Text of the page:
Georgia Tech’s Kevin Parada named finalist for Golden Spikes Award

Georgia Tech catcher Kevin Parada is a finalist for the Golden Spikes Award, given annually to the top amateur player in the country by USA Baseball. (Danny Karnik/Georgia Tech Athletics)

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Georgia Tech catcher Kevin Parada is a finalist for the Golden Spikes Award, given annually to the top amateur player in the country by USA Baseball. (Danny Karnik/Georgia Tech Athletics)

The honors continue to roll in for Georgia Tech catcher Kevin Parada. On Wednesday, it was the announcement that he was named one of three finalists for the Golden Spikes Award, given annually to the top amateur player in the country by USA Baseball.

He is the fourth Yellow Jackets player to be a finalist for the award, joining three all-time greats – Ty Griffin (1988), Jason Varitek (1993, 1994) and Mark Teixeira (2000). Varitek won the award in 1994. The other finalists this year are Oregon State’s Cooper Hjerpe and Texas’ Ivan Melendez. Tech fans might read the honor as validation of Jackets coach Danny Hall’s contention that Parada was deserving of the ACC Player of the Year award, which went to Clemson’s Max Wagner.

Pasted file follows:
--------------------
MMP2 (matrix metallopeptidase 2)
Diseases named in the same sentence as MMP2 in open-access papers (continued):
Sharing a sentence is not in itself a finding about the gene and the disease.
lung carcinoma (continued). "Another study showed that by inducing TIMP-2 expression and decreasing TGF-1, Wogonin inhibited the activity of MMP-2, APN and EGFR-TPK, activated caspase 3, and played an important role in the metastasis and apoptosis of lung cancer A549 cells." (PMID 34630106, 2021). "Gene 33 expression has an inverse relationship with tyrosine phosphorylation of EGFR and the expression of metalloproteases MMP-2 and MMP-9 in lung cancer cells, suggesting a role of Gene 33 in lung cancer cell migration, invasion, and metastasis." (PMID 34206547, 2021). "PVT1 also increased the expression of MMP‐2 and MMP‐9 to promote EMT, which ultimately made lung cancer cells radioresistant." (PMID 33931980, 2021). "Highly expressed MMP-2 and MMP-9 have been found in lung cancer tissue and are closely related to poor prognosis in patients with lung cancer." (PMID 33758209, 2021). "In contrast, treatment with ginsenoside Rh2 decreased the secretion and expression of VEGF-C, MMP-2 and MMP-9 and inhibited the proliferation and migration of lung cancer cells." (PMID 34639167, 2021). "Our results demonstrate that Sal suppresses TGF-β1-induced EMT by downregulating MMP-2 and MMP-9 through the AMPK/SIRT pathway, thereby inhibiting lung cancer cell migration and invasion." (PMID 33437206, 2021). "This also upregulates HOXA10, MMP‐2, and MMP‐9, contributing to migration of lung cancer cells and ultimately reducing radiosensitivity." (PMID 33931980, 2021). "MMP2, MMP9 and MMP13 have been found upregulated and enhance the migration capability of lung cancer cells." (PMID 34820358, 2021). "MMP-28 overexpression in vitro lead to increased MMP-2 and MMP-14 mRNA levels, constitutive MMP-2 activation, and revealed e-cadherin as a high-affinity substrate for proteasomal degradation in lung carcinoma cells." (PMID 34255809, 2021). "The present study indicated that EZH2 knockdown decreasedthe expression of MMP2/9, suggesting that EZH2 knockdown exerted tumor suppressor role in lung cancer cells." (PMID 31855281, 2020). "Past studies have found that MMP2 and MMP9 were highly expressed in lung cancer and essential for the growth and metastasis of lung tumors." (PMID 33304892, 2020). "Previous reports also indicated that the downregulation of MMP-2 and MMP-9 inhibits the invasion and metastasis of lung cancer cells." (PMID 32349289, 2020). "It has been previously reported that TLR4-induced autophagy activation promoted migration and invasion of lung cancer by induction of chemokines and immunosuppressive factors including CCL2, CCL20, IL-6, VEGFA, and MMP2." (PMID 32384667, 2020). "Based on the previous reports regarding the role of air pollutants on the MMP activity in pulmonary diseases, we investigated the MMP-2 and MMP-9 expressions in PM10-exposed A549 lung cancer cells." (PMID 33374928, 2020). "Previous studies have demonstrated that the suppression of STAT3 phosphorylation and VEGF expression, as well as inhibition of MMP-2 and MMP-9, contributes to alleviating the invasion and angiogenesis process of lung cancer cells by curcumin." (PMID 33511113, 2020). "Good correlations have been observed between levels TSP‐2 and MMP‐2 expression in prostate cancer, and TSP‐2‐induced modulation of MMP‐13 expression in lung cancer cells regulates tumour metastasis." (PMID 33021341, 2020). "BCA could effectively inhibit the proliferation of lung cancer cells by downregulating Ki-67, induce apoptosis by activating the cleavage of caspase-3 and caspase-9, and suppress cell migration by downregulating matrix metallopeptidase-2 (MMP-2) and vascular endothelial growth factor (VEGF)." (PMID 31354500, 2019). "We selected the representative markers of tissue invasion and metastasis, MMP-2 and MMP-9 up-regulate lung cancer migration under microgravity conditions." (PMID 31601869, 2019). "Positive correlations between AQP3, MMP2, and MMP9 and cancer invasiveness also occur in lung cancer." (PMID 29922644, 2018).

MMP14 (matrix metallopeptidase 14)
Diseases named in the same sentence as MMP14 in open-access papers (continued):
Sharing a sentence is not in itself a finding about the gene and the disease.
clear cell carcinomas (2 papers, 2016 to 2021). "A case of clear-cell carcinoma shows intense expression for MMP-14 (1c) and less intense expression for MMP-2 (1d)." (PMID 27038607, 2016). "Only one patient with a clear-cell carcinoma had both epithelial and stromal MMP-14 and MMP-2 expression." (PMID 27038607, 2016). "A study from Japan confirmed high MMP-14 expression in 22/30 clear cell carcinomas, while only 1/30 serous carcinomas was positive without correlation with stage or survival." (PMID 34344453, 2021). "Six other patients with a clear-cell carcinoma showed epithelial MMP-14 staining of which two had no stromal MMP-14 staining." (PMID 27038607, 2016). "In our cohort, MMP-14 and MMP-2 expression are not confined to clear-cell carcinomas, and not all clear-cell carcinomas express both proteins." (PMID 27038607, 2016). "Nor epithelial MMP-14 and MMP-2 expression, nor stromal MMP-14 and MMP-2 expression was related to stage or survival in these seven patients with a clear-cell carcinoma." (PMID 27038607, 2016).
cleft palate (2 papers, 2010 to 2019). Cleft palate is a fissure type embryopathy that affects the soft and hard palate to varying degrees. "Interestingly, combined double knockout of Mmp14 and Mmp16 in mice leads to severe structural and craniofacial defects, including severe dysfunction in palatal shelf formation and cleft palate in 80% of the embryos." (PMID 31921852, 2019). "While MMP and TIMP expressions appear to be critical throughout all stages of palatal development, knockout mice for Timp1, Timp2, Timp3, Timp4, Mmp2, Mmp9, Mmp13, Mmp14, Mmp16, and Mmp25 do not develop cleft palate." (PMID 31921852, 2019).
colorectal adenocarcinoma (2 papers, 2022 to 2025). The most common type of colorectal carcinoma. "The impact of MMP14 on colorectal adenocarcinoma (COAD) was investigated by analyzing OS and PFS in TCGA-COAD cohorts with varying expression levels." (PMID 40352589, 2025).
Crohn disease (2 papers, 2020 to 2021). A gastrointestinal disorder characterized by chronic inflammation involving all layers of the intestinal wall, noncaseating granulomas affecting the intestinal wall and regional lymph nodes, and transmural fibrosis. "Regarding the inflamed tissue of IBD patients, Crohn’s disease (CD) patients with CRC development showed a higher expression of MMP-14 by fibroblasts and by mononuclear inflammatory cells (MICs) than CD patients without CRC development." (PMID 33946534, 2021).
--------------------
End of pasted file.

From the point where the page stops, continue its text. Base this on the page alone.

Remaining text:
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Parada finished the regular season sixth in Division I with 26 home runs and in the top 10 in total bases, RBIs and runs. The home-run total also broke a school record that had stood since 1990. He did so while serving as Tech’s starting catcher, playing 55 of Tech’s 60 games at the physically demanding position.

Parada also was named a first-team All-American as well as a finalist for the Buster Posey Award, given to the nation’s top catcher. He is a semifinalist for the Dick Howser Trophy, another national player-of-the-year award. The finalists for that award will be announced Thursday.

The winner of the Golden Spikes will be announced June 24. Parada is one of three finalists for the Buster Posey Award, which will be awarded June 29.

Parada, whose team was eliminated from the NCAA Tournament on Sunday by overall No. 1-seed Tennessee, is expected to be drafted high in the first round of the MLB draft and turn professional.